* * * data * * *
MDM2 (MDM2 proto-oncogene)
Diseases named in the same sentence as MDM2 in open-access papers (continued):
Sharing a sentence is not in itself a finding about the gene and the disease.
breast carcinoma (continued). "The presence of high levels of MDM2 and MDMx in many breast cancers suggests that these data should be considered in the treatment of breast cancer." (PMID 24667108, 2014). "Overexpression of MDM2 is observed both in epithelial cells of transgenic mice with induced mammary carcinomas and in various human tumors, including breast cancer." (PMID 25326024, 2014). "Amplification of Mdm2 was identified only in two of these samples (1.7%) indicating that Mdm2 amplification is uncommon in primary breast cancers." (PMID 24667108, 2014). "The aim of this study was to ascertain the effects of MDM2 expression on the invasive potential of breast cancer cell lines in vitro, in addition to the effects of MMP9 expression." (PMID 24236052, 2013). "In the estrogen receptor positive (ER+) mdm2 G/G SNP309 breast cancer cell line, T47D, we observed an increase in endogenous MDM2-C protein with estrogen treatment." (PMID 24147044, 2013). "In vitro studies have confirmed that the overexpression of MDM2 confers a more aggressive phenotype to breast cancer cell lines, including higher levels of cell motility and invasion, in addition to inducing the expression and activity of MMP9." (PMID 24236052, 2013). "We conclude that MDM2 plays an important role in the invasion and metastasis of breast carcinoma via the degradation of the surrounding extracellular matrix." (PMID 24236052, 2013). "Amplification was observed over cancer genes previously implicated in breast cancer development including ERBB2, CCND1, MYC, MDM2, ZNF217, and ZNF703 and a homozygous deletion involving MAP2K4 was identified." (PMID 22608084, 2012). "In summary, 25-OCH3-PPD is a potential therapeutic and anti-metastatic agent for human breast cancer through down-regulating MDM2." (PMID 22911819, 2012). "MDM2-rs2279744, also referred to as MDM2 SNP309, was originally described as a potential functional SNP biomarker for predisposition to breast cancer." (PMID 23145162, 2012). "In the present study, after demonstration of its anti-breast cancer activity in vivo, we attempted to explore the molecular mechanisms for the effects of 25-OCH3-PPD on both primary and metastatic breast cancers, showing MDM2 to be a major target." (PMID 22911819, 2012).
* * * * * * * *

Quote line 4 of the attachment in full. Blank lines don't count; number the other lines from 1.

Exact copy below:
breast carcinoma (continued). "The presence of high levels of MDM2 and MDMx in many breast cancers suggests that these data should be considered in the treatment of breast cancer." (PMID 24667108, 2014). "Overexpression of MDM2 is observed both in epithelial cells of transgenic mice with induced mammary carcinomas and in various human tumors, including breast cancer." (PMID 25326024, 2014). "Amplification of Mdm2 was identified only in two of these samples (1.7%) indicating that Mdm2 amplification is uncommon in primary breast cancers." (PMID 24667108, 2014). "The aim of this study was to ascertain the effects of MDM2 expression on the invasive potential of breast cancer cell lines in vitro, in addition to the effects of MMP9 expression." (PMID 24236052, 2013). "In the estrogen receptor positive (ER+) mdm2 G/G SNP309 breast cancer cell line, T47D, we observed an increase in endogenous MDM2-C protein with estrogen treatment." (PMID 24147044, 2013). "In vitro studies have confirmed that the overexpression of MDM2 confers a more aggressive phenotype to breast cancer cell lines, including higher levels of cell motility and invasion, in addition to inducing the expression and activity of MMP9." (PMID 24236052, 2013). "We conclude that MDM2 plays an important role in the invasion and metastasis of breast carcinoma via the degradation of the surrounding extracellular matrix." (PMID 24236052, 2013). "Amplification was observed over cancer genes previously implicated in breast cancer development including ERBB2, CCND1, MYC, MDM2, ZNF217, and ZNF703 and a homozygous deletion involving MAP2K4 was identified." (PMID 22608084, 2012). "In summary, 25-OCH3-PPD is a potential therapeutic and anti-metastatic agent for human breast cancer through down-regulating MDM2." (PMID 22911819, 2012). "MDM2-rs2279744, also referred to as MDM2 SNP309, was originally described as a potential functional SNP biomarker for predisposition to breast cancer." (PMID 23145162, 2012). "In the present study, after demonstration of its anti-breast cancer activity in vivo, we attempted to explore the molecular mechanisms for the effects of 25-OCH3-PPD on both primary and metastatic breast cancers, showing MDM2 to be a major target." (PMID 22911819, 2012).